“Remarkably, by the end of the four-month intervention period, all three groups had experienced their depressions lift and reported fewer dysfunctional attitudes and increased happiness and self-esteem. Aerobic exercise was just as effective at treating depression as was Zoloft, or as a combination of exercise and Zoloft. Yet exercise is a lot less expensive, usually with no side effects apart from soreness. Perhaps even more remarkably, six months later, participants who had ‘remitted’ (recovered) from their depressions were less likely to relapse if they had been in the exercise group (six months ago!) than if they had been in the medication group.” 

Subhanallah! That was truly my reaction when I first read this! May Allah subuhanawuta’la grant us all the ability to understand and put the beneficial things we learn into practice.

Now, if you want to take one step further, try to walk/exercise in forests or natural parks. It seems that being outside in nature is much better than just walking on the treadmill inside your house or gym.  

In Move Your DNA, Katy Bowman tells us just how walking in the forest is beneficial for our energetic hygiene.

Here’s how she puts it: “Shinrin-yoku, or ‘forest bathing,’ is the process of making contact with and taking in the atmosphere of the forest. Heavily researched in Japan, forest-bathing has been shown to promote lower concentrations of cortisol, lower pulse rate and blood pressure, and a reduction of ‘technostress,’ as measured by a reduction in cerebral activity.

While anyone who has spent a few hours wandering out in nature can tell you that yes, it’s very relaxing, it is through scientific investigations that the mechanism behind our physiological response to the trees is better understood.

We aren’t responding to the trees per se, but rather undergoing an invisible interaction with phytoncides—active chemical substances given off by plants. The tree, secreting these substances to ward off harmful bugs and rot, is also providing us with a compound that does our body good.”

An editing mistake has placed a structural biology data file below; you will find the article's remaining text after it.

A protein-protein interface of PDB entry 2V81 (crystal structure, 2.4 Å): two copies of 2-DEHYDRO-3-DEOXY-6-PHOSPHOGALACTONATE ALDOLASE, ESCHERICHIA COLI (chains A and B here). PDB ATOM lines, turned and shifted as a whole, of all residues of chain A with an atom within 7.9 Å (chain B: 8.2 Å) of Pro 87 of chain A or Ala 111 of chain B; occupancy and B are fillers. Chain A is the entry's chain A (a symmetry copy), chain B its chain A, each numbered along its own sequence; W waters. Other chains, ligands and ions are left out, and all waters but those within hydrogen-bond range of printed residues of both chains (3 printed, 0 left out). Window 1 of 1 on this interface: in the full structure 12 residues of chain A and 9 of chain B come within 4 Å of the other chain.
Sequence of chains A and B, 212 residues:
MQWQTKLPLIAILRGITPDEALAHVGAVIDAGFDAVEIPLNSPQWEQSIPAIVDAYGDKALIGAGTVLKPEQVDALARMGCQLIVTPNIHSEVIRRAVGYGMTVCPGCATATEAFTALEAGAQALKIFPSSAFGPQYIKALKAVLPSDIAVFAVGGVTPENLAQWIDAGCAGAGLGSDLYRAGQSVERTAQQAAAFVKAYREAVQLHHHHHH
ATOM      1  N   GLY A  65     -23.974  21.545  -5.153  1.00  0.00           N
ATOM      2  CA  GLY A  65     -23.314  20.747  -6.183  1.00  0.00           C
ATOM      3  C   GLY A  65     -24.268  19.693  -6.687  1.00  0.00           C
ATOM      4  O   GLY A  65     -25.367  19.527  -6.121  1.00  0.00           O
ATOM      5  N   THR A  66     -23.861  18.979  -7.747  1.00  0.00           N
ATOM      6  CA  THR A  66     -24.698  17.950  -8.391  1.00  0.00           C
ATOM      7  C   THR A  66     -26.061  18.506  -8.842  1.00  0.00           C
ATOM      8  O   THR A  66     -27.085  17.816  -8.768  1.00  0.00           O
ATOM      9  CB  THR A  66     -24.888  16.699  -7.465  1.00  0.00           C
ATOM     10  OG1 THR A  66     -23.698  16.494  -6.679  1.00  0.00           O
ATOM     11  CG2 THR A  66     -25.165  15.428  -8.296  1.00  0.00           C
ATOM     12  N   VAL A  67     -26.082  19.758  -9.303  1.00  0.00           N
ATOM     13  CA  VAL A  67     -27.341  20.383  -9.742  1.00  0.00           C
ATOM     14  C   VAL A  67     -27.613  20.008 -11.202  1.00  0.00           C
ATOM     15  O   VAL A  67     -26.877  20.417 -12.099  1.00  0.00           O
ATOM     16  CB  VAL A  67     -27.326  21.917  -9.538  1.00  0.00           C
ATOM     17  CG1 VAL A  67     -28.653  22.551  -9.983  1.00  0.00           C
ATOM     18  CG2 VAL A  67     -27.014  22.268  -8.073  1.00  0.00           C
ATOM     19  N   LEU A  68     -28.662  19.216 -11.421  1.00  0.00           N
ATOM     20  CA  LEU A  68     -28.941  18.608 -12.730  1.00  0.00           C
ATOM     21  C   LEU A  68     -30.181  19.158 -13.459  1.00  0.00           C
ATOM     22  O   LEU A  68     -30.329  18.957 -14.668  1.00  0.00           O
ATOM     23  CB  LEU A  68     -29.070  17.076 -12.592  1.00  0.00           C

Why exercise is good for your creativity

All truly great thoughts are conceived by walking.” – Nietsche 

In Healthy Brain, Happy Life, Neuroscientist Wendy Suzuki argues that exercise can be a very powerful medium to increase your creative juices

She argues that hippocampus (we talked about it in part one, remember?) is not only important for memory, but also for imagination, which is a key component of creativity.

Now, how does exercise play a part in your creativity? Well, exercise helps to create brand-new brain cells (aka neurogenesis) in the hippocampus. And she hypothesises that these new brain cells enhance our imaginative ability.  

I feel this is so true from my own experience. Whenever I’m stuck in my writing process, all I do is a vigorous walk. Soon after my walk, I feel it’s much easier to write and share my ideas with you 🙂

In this short 3-minute video, she explains how exercise can help you improve your creativity in a nutshell.

How movement can help your children to excel

As a father of three gorgeous princesses, I’m always interested in how I can help my children to excel in everything they do.